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Classifying Singularities and the Laurent Series

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Homework Statement


Classify the singularities of ##\frac{1}{z^2sinh(z)}## and describe the behaviour as z goes to infinity

Find the Laurent series of the above and find the region of convergence

Homework Equations



N/A

The Attempt at a Solution


I thought these two were essentially the same thing, but I'm being given a fair few marks for each question, so I'm convinced I must be over-simplifying it

For the first part, I used to Laurent expansion to get:

##\frac{1}{z^2sinh(z)} = \frac{1}{z^2(z+\frac{z^3}{3!}+\frac{z^5}{5!}+...)}##
##\frac{1}{z^2(z+\frac{z^3}{3!}+\frac{z^5}{5!}+...)}= \frac{1}{z^3(1+\frac{z^2}{3!}+\frac{z^4}{5!}+...)}##
##\frac{1}{z^3(1+\frac{z^2}{3!}+\frac{z^4}{5!}+...)}=\frac{1}{z^3}(1+\frac{z^2}{3!}+\frac{z^4}{5!}+...)^{-1}##
##\frac{1}{z^3}(1+\frac{z^2}{3!}+\frac{z^4}{5!}+...)^{-1}=\frac{1}{z^3}(1-\frac{z^2}{3!}-\frac{z^4}{5!}+(\frac{z^2}{3!}+\frac{z^4}{5!})^2+...)##
##= \frac{1}{z^3} -\frac{1}{6z}+\frac{3z}{40}+....##

Hence, I got there to be an isolated singularity of order 3 at z=0, a simple pole of at z=0 and an essential singularity at ##z=\infinity##

So the behaviour as z goes to infinity is that the function is undefined? (I showed this by redefining a new variable ##\frac{1}{z}##

I just can't see what else to do, but for the number of marks it is worth, I don't feel I have done enough work

Also, Im not sure how to find the region of convergence

Many thanks

EDIT: Just had a thought- For the first part I could have written ##\frac{1}{z(i)(iz-\frac{1}{zi})}## ?
 
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Answers and Replies

  • #2
stevendaryl
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Just a question for you: Is there only one value of [itex]z[/itex] where [itex]sinh(z) = 0[/itex]?
 
  • #3
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Just a question for you: Is there only one value of [itex]z[/itex] where [itex]sinh(z) = 0[/itex]?

Oh no of course! There are also poles every ##n \pi i## With order ##\frac{1}{n^2 \pi^2}## ?
 
  • #4
stevendaryl
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Oh no of course! There are also poles every ##n \pi i## With order ##\frac{1}{n^2 \pi^2}## ?
Okay, that needs to be part of the answer to your homework problem. What is the expansion about [itex]z=n\pi\ i[/itex] for [itex]n \neq 0[/itex]?
 
  • #5
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Okay, that needs to be part of the answer to your homework problem. What is the expansion about [itex]z=n\pi\ i[/itex] for [itex]n \neq 0[/itex]?
Can we not just evaluate it at these points? Since the rest of the function will be analytic?
 
  • #6
stevendaryl
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Can we not just evaluate it at these points? Since the rest of the function will be analytic?
You wrote down an expansion in powers of [itex]z[/itex]. You need an expansion in powers of [itex]z-n\pi i[/itex] for the other poles.

If you have a pole at [itex]z=p[/itex], then the Laurent series is in powers of [itex](z-p)[/itex], not powers of [itex]z[/itex]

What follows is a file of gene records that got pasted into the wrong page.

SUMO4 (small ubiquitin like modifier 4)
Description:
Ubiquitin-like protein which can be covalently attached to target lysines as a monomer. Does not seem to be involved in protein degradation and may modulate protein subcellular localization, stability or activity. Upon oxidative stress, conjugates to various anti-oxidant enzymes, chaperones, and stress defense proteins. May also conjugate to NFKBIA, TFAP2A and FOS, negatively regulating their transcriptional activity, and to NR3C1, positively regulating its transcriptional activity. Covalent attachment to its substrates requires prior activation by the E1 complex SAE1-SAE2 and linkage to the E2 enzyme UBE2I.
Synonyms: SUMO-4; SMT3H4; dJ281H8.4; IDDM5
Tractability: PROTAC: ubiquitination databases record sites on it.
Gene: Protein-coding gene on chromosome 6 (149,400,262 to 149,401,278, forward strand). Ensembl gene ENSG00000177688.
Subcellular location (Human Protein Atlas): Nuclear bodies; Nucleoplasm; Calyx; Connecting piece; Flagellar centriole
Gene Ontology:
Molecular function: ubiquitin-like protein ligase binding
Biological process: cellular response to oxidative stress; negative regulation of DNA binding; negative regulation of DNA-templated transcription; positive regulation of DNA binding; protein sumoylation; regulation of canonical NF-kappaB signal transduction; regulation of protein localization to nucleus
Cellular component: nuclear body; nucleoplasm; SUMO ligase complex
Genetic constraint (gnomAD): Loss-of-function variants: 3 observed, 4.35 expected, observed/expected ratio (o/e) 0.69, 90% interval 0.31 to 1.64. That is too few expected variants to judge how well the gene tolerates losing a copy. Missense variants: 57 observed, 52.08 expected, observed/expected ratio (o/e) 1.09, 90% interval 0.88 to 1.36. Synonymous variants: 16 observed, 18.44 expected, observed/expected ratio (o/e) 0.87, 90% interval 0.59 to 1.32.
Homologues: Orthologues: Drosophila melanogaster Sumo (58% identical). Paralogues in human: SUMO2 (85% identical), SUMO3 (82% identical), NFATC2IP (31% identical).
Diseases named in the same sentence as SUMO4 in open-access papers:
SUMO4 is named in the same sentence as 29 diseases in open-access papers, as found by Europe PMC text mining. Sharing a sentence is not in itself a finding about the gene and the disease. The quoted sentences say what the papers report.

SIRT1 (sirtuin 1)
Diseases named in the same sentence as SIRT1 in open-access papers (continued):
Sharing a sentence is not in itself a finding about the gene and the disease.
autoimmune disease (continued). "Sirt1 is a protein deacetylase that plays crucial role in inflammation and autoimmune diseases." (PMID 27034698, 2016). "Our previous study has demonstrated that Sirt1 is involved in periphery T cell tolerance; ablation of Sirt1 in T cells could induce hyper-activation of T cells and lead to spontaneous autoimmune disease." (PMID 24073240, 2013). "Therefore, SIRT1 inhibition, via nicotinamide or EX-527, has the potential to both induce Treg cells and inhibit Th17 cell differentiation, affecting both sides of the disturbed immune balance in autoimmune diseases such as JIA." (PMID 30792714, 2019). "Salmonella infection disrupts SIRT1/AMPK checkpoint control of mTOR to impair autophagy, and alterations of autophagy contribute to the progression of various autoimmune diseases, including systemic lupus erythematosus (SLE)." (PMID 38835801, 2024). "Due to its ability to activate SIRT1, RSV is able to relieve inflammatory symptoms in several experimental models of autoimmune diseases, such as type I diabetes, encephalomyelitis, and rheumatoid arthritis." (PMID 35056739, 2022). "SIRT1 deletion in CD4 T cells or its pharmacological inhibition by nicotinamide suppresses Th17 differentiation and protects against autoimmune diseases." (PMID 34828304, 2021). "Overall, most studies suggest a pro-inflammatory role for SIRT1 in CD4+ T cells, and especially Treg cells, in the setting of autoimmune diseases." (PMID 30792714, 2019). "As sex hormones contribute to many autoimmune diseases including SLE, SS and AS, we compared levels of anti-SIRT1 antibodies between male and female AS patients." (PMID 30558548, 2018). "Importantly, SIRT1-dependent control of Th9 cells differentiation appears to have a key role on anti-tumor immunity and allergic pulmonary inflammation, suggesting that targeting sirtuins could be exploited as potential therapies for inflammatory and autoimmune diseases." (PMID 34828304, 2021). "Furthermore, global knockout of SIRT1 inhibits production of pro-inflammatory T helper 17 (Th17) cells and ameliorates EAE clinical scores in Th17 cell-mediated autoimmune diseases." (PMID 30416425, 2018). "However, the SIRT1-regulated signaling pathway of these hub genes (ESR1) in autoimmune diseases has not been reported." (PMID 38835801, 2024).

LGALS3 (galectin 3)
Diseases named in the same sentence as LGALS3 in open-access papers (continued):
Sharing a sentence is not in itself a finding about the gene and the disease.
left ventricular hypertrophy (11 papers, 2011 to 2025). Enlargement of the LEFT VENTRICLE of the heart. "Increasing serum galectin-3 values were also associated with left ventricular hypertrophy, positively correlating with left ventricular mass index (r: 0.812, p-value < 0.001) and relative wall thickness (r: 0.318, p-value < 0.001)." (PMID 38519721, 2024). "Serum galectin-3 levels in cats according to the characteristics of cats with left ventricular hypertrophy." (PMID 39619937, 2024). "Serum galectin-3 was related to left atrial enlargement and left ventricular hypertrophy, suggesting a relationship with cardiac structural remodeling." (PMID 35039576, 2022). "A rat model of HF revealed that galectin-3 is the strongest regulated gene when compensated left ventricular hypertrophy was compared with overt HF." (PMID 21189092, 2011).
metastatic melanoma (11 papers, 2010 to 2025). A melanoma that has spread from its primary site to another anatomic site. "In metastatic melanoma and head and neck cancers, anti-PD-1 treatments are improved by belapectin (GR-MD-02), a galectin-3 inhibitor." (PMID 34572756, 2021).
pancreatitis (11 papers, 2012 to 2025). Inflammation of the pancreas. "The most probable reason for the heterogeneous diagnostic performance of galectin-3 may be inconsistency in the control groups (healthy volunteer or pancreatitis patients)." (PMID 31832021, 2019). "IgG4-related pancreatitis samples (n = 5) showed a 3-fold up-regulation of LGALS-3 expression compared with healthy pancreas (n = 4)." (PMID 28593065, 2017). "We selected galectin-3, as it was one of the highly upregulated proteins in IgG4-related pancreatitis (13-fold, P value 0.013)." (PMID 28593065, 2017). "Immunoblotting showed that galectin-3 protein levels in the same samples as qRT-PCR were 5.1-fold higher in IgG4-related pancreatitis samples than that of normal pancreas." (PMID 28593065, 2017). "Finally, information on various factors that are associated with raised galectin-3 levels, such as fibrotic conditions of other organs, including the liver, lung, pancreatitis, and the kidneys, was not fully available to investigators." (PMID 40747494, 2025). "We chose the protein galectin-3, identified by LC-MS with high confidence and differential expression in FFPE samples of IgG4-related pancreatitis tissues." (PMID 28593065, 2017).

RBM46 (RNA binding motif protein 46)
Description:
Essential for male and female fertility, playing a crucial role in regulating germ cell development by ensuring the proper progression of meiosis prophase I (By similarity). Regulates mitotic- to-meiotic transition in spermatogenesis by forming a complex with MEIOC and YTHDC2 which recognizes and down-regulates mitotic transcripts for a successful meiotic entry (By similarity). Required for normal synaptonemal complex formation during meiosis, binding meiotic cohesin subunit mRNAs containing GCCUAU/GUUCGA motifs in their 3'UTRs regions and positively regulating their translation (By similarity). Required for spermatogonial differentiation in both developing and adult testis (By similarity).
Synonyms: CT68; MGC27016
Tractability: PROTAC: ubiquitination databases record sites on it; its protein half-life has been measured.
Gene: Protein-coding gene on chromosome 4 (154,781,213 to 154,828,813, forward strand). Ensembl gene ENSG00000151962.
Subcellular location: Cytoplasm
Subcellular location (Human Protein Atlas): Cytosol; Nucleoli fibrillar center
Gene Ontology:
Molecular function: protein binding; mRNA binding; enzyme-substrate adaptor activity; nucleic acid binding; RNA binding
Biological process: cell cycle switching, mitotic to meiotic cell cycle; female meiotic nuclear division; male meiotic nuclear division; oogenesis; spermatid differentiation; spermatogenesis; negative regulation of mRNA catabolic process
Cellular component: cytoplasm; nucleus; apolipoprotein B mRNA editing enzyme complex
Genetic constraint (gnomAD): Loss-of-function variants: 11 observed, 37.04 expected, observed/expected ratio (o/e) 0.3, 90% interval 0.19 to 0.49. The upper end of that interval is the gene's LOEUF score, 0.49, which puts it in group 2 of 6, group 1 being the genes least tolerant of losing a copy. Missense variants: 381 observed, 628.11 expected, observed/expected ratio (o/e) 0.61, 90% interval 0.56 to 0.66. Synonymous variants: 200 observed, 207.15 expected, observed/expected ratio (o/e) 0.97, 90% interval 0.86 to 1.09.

• #7
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You wrote down an expansion in powers of [itex]z[/itex]. You need an expansion in powers of [itex]z-n\pi i[/itex] for the other poles.

If you have a pole at [itex]z=p[/itex], then the Laurent series is in powers of [itex](z-p)[/itex], not powers of [itex]z[/itex]

Okay, so we can expand ##\frac {1}{z}= \frac{1}{n \pi i +z- n \pi i} = \frac{1}{n \pi i} (1+\frac{z-n \pi i}{n\pi i})^{-1}##
## = \frac{1}{n \pi i}(1-\frac{z-n \pi i}{n\pi i}+\frac{(z-n \pi i)^2}{(n\pi i)^2}+...)##

How would we expand sinhx such that the brackets of ##z-n \pi i## remain in the denominator

Many thanks
 
  • #8
stevendaryl
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Okay, so we can expand ##\frac {1}{z}= \frac{1}{n \pi i +z- n \pi i} = \frac{1}{n \pi i} (1+\frac{z-n \pi i}{n\pi i})^{-1}##
## = \frac{1}{n \pi i}(1-\frac{z-n \pi i}{n\pi i}+\frac{(z-n \pi i)^2}{(n\pi i)^2}+...)##

How would we expand sinhx such that the brackets of ##z-n \pi i## remain in the denominator

Many thanks
Well, since [itex]sinh[/itex] is periodic, the expansion in powers of [itex]z[/itex] is the same as the expansion in terms of [itex]z - n \pi i[/itex].
 
  • #9
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Well, since [itex]sinh[/itex] is periodic, the expansion in powers of [itex]z[/itex] is the same as the expansion in terms of [itex]z - n \pi i[/itex].
So ##sinhz= (z-n\pi i)+ \frac{(z-n \pi i)^3}{3!} +.... ## ?
 
  • #10
stevendaryl
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So ##sinhz= (z-n\pi i)+ \frac{(z-n \pi i)^3}{3!} +.... ## ?
Yes. You can see that by letting [itex]q = z - n \pi i[/itex]. Then [itex]sinh(z) = sinh(q + n \pi i) = sinh(q) = q + \frac{q^3}{3!} + ...[/itex]
 
  • #11
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Yes. You can see that by letting [itex]q = z - n \pi i[/itex]. Then [itex]sinh(z) = sinh(q + n \pi i) = sinh(q) = q + \frac{q^3}{3!} + ...[/itex]
Ah okay. Does this mean that strictly speaking this only has a taylor series about ##n \pi i## ? Also when calculating the residue (slightly off topic I'm afraid) about ##n \pi i## do you need to expand ##sinhz## or can we simply 'read off' the residue?
 

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